By: Rob DiFrancesco
With concerns growing that America’s electric grid is increasingly vulnerable to cyberattacks, it is important to take all necessary steps to prevent such a catastrophe.
In fact, a cyberattack could be far worse than the historic 2003 blackout, where 96 New Yorkers died and New York City alone incurred more than $1 billion in economic damage. It could also last longer than the blackouts of Superstorm Sandy, from which some New Yorkers did not have power for up to two weeks.
Protecting the electric grid today – which is composed of highly automated and very sophisticated information technology (IT) systems – means having adequate cybersecurity. And, as we have seen from an array of attacks on the government and large companies, including Anthem, Sony, Home Depot and Target, those with bad intentions can cause huge disruptions and harm.
Lights Out: Consequences of Mass Power Loss
For years, there has been a growing concern about a cyberattack to shut down power, much like the 2015 one that took down the Ukraine’s power grid. In his critically acclaimed book Light’s Out, former ABC News anchor Ted Koppel examines the consequences of a cyberattack on the grid.
Due to the delicate balance between power generators and transmission lines, it would be very simple for an attack to wipe out one third of the country’s power, leaving 30 to 50 million people in the dark for weeks or months.
As Koppel says, “…a laptop has become the only necessary weapon. Several nations hostile to the United States could launch such an assault at any time.”
NYISO’s Efforts toward Cybersecurity
Since the 2003 Blackout, the New York Independent System Operator (NYISO), the non-profit operator of New York’s electric grid, has worked with its stakeholders, peer Independent System Operators and the broader electricity industry to become a leader in cybersecurity issues related to energy infrastructure.
Through a “defense in depth” strategy relying on processes, technology and people, NYISO protects system assets. In 2014, NYISO hosted a Critical Infrastructure Cybersecurity Exercise with the U.S. Department of Energy (DOE), which demonstrated a cyber-attack scenario and incident response to participants.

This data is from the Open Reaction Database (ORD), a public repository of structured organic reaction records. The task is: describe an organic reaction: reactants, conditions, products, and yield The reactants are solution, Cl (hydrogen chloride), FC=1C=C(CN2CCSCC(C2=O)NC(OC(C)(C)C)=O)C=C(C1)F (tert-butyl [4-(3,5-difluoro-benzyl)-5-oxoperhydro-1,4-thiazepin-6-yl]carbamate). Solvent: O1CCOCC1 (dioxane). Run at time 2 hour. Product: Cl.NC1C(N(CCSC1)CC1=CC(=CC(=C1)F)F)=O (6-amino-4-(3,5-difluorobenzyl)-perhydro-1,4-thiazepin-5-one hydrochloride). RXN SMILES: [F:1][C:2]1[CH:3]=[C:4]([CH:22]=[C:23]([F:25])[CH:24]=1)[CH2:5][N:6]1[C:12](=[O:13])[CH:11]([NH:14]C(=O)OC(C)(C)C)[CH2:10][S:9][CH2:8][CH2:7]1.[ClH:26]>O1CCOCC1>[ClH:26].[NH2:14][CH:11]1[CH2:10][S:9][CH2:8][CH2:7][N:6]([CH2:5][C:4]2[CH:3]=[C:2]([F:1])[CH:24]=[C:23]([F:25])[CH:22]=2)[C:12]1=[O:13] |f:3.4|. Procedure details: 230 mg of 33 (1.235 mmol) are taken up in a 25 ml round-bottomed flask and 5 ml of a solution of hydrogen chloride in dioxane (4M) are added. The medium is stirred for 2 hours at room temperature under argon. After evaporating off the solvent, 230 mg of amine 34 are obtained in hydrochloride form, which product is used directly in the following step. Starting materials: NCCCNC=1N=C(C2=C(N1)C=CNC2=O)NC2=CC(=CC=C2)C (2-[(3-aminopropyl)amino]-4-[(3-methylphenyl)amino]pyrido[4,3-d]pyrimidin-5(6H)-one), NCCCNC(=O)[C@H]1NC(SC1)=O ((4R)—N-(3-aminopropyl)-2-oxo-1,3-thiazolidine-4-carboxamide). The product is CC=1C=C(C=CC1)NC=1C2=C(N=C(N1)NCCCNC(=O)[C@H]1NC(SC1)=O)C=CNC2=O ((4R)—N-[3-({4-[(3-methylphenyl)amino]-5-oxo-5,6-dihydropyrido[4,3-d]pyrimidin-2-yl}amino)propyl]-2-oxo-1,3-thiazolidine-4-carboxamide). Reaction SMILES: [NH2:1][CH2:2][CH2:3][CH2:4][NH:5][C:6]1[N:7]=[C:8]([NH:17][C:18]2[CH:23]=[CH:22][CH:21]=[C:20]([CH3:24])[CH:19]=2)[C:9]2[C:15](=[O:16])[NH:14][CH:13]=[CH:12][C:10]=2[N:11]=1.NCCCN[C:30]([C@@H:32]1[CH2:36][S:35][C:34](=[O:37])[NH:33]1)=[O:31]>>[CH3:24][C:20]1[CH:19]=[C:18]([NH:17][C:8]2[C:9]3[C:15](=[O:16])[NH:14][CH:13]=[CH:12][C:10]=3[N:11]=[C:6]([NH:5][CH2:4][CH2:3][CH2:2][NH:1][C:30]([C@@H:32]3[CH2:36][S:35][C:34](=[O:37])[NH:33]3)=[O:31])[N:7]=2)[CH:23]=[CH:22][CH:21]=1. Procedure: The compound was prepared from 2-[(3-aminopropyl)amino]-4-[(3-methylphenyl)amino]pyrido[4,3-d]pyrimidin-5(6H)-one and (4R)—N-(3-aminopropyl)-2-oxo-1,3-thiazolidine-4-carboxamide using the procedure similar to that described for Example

Nationwide Efforts to Securing the Grid
Ultimately, we need adequate cybersecurity at the national level to prevent grid attacks that could result in widespread blackouts. In December 2016, the DOE conducted the Liberty Eclipse Northeast and Mid-Atlantic Regional Energy Assurance Exercise which examined the consequences of a cyberattack on the Northeast and Mid-Atlantic region.
The results provided the DOE with a framework to improve grid security, including better communication between federal, state, local, tribal and territorial governments and industry partners on cyber-incident coordination, and better definition of roles and responsibilities in cybersecurity at the federal level.
Steps to Take
In March 2017, Massachusetts Institute of Technology experts, including former Inspector General of the National Security Agency Joel Brenner, published “Maker America Safer: Toward a More Secure Network Environment for Critical Sector,” a report that highlights seven strategic challenges that would greatly reduce the risks to the national grid.
“The nation will require a coordinated, multi-year effort to address deep strategic weaknesses in the architecture of critical systems, in how those systems are operated, and in the devices that connect to them,” Mr. Brenner said. “But we must begin now. Our goal is action, both immediate and long-term.”
New Yorkers are all too familiar with the catastrophic effects of power loss. It is important to build upon these efforts and warnings through greater cooperation at the state and national levels, to minimize the likelihood and the resulting damage from any cyberattack.
About the Author
Rob DiFrancesco is the executive director of New York AREA, a diverse organization of business, labor, and community groups. Founded in 2003, New York AREA’s mission is to ensure that New York has an ample and reliable electricity supply, and economic prosperity for years to come. For more information visit www.nyarea.org.
Download the full pdf here.